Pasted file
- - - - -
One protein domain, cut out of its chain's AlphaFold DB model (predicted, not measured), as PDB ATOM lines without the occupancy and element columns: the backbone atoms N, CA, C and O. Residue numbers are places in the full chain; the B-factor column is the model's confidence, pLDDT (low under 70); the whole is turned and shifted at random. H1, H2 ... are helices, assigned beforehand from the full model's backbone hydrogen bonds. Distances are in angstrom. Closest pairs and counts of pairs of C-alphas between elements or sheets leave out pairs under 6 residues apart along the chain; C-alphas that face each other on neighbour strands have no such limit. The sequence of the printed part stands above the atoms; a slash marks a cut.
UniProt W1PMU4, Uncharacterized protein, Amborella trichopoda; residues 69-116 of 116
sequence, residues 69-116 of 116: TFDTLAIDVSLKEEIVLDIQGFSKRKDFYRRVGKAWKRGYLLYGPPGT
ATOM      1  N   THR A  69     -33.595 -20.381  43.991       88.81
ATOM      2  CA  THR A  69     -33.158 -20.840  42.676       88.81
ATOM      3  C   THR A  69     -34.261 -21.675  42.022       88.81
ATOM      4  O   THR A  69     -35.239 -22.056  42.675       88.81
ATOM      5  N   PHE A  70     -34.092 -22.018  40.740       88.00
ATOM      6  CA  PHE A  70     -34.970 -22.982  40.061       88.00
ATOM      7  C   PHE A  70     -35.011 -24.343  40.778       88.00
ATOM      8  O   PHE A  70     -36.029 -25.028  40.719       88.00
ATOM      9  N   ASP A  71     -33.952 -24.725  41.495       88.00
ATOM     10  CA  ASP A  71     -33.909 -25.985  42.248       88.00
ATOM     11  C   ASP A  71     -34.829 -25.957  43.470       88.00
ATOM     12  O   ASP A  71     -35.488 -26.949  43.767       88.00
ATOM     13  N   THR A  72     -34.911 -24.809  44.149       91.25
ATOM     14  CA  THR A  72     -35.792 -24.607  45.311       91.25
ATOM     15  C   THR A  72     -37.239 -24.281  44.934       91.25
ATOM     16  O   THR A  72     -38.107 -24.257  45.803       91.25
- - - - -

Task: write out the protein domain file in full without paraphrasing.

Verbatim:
One protein domain, cut out of its chain's AlphaFold DB model (predicted, not measured), as PDB ATOM lines without the occupancy and element columns: the backbone atoms N, CA, C and O. Residue numbers are places in the full chain; the B-factor column is the model's confidence, pLDDT (low under 70); the whole is turned and shifted at random. H1, H2 ... are helices, assigned beforehand from the full model's backbone hydrogen bonds. Distances are in angstrom. Closest pairs and counts of pairs of C-alphas between elements or sheets leave out pairs under 6 residues apart along the chain; C-alphas that face each other on neighbour strands have no such limit. The sequence of the printed part stands above the atoms; a slash marks a cut.
UniProt W1PMU4, Uncharacterized protein, Amborella trichopoda; residues 69-116 of 116
sequence, residues 69-116 of 116: TFDTLAIDVSLKEEIVLDIQGFSKRKDFYRRVGKAWKRGYLLYGPPGT
ATOM      1  N   THR A  69     -33.595 -20.381  43.991       88.81
ATOM      2  CA  THR A  69     -33.158 -20.840  42.676       88.81
ATOM      3  C   THR A  69     -34.261 -21.675  42.022       88.81
ATOM      4  O   THR A  69     -35.239 -22.056  42.675       88.81
ATOM      5  N   PHE A  70     -34.092 -22.018  40.740       88.00
ATOM      6  CA  PHE A  70     -34.970 -22.982  40.061       88.00
ATOM      7  C   PHE A  70     -35.011 -24.343  40.778       88.00
ATOM      8  O   PHE A  70     -36.029 -25.028  40.719       88.00
ATOM      9  N   ASP A  71     -33.952 -24.725  41.495       88.00
ATOM     10  CA  ASP A  71     -33.909 -25.985  42.248       88.00
ATOM     11  C   ASP A  71     -34.829 -25.957  43.470       88.00
ATOM     12  O   ASP A  71     -35.488 -26.949  43.767       88.00
ATOM     13  N   THR A  72     -34.911 -24.809  44.149       91.25
ATOM     14  CA  THR A  72     -35.792 -24.607  45.311       91.25
ATOM     15  C   THR A  72     -37.239 -24.281  44.934       91.25
ATOM     16  O   THR A  72     -38.107 -24.257  45.803       91.25